Some basic assumptions on the social quality theory
Traditional European ‘thinking’ and ‘policy-making’ to address societal challenges is related to a non-defendable supposed duality between the ‘economic’ and the non-defined ‘social’. In the current dominant Western economic approach utilitarian assumptions function as point of departure resulting in neo liberal market approaches.
Social quality thinking emerged from a wider humanist tradition. It may be appreciated as an alternative to this individualistic and utilitarian orientation, by theorising the noun ‘the social’. This is geared to overcome a major weakness of social (including economic) sciences, namely the paradox that the term “social” itself actually is not defined anywhere. According our theory, ‘the social’ is the outcome of the dialectic between processes of self-realisation of people (as social beings) and the formation of collective identities.
This is realised in the interplay of two basic tensions: (1) the horizontal (between systems and communities) and (2) the vertical (between the change of societal complexities and biographical developments). The outcomes refer to the productive and reproductive relationships of people. In our view “economics” is an aspect of ‘the social’. The endless changes in the outcomes of this dialectic can be analytically distinguished by three set of factors and their instruments, assembling the social quality architecture.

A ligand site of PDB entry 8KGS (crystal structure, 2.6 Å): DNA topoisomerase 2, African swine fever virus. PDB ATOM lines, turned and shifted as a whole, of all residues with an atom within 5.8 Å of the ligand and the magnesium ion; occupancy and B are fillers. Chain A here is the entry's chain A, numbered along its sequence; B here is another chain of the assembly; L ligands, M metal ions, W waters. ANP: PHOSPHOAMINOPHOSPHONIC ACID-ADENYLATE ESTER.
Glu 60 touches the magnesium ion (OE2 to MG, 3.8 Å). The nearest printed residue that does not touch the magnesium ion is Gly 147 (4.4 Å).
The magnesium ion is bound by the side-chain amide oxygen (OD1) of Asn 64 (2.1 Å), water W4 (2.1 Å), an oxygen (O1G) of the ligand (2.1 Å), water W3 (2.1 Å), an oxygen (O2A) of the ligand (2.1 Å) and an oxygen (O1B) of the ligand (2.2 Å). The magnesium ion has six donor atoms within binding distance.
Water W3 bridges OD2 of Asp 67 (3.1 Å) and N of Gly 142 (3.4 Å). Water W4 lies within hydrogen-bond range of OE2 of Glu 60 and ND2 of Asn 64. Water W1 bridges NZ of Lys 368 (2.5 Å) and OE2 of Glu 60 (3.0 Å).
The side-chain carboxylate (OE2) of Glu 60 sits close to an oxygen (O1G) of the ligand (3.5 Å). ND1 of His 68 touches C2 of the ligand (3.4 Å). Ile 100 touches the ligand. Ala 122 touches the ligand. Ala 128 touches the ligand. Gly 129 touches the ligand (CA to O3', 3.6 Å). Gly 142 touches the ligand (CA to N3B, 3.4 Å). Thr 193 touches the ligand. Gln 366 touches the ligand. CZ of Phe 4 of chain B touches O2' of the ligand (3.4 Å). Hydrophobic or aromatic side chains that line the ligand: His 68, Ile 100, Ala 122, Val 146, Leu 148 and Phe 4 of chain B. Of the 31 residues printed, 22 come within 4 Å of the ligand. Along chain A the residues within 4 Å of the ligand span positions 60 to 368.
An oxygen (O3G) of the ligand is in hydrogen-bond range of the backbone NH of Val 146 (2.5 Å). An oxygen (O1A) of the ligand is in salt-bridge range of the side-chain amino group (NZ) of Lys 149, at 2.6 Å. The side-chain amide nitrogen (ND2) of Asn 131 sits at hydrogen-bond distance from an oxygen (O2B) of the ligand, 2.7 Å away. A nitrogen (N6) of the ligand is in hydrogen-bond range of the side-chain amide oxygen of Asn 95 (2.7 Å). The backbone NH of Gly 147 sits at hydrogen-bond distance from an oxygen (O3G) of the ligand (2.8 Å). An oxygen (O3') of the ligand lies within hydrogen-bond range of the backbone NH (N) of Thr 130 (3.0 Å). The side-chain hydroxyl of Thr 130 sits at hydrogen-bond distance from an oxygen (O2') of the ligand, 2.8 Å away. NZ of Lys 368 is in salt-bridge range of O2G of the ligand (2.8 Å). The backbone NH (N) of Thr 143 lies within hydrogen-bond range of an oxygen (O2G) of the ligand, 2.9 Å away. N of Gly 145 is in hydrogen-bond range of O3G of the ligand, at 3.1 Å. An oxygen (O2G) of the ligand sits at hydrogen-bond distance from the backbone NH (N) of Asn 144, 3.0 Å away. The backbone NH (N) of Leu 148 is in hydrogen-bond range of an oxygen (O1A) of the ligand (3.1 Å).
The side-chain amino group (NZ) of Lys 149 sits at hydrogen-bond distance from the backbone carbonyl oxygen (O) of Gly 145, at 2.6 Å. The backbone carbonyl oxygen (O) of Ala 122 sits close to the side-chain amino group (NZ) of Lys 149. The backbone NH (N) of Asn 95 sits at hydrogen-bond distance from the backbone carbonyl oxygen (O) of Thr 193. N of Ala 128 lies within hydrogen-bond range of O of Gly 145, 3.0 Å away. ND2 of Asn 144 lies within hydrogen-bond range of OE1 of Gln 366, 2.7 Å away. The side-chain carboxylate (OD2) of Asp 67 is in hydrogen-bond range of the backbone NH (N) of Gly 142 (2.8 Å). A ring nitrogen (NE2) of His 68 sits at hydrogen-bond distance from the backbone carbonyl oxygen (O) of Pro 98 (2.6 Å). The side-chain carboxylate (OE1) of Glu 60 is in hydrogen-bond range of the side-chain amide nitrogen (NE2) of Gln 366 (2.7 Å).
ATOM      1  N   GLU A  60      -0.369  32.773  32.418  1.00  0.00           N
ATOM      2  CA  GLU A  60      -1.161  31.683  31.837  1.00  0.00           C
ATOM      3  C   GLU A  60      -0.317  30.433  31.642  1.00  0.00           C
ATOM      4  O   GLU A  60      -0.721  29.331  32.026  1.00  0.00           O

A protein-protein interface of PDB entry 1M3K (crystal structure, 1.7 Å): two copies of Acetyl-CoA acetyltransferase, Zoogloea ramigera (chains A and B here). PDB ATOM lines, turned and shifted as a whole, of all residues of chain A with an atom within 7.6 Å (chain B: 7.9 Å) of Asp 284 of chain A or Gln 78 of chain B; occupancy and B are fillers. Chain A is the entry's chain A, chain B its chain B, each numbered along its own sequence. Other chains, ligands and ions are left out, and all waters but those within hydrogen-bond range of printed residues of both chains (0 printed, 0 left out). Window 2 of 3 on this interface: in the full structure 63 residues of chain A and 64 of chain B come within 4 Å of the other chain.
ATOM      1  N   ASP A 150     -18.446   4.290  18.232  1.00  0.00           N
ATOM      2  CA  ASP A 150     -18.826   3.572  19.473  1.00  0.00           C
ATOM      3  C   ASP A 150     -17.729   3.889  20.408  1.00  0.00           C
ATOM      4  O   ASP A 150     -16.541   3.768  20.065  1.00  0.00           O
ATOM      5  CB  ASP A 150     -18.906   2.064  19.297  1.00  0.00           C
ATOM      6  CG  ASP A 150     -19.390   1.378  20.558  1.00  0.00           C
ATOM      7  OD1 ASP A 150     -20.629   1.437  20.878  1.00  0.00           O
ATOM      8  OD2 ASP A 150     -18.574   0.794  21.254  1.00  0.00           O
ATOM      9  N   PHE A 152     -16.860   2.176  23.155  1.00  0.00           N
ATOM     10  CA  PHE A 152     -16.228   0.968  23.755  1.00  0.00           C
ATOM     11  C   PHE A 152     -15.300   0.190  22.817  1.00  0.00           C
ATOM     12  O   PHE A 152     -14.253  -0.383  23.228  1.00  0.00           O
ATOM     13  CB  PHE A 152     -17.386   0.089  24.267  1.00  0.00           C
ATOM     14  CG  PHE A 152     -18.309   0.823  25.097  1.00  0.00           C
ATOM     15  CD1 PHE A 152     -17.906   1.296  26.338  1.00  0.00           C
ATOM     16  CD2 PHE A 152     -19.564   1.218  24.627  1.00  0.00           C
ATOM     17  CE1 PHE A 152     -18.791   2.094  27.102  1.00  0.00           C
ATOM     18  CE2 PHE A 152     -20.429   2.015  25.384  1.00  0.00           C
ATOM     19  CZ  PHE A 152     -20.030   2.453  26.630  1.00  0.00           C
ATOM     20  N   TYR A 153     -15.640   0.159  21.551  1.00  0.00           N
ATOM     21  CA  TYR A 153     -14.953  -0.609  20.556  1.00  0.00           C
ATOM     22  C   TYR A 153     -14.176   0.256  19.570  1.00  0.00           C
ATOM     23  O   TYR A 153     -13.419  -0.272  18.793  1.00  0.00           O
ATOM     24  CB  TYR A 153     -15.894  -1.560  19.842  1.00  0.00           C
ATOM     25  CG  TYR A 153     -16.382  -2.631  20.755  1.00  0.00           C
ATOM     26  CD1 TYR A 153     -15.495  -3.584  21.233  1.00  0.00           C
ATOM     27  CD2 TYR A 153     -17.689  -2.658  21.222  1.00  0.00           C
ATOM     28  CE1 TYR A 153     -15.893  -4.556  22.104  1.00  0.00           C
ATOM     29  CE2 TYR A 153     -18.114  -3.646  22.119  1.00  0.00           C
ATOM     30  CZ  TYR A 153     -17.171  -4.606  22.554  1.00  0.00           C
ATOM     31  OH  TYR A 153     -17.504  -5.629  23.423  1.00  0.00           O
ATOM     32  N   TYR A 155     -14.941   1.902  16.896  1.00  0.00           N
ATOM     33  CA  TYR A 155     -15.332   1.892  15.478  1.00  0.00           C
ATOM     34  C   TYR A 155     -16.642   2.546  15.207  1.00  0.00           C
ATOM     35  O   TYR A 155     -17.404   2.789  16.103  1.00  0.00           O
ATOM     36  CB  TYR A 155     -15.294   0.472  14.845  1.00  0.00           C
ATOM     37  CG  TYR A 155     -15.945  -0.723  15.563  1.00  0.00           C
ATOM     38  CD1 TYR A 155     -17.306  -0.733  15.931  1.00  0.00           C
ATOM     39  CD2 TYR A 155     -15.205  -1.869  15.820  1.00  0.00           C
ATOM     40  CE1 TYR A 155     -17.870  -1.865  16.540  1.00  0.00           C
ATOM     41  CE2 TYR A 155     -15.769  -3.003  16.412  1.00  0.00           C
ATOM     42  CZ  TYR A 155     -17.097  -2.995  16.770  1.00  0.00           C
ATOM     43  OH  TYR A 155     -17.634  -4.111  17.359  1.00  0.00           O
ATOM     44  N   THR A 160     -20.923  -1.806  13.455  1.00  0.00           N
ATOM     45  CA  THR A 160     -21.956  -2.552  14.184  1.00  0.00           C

(opportunities + contingencies)
|personal (human) security
personal (human) capacity
instruments of profiles
for the qualification of the changes
of the conditional factors
instruments of indicators
for understanding the changes
of the conditional factors
|social justice (equity)
instruments of criteria
to judge the outcomes of the linking of
the changes of the conditional
and the constitutional factors
This approach transcends traditional Western discourses (f.i. concerning the welfare state and the European Social Model) in three ways:
- All twelve concepts of this social quality architecture are related to the definition of ‘the social’ and therefore all are intrinsically related. For Europe, not only ‘cohesion’ is important but all domains of the three sets of factors are equally crucial,
- This approach clearly distinguishes an individual, a societal and an ethical aspect. Such a distinction is unique and refers explicitly to the social empowerment of people in societal circumstances which can be analysed with the normative factors.
- The instruments of these three sets of factors are a device to analyse the results of the interference of the above mentioned dialectic and the interplay between two basic tensions, expressed in overall sustainability, in the change of societal complexities and sustainable urban development as well as their interrelationships.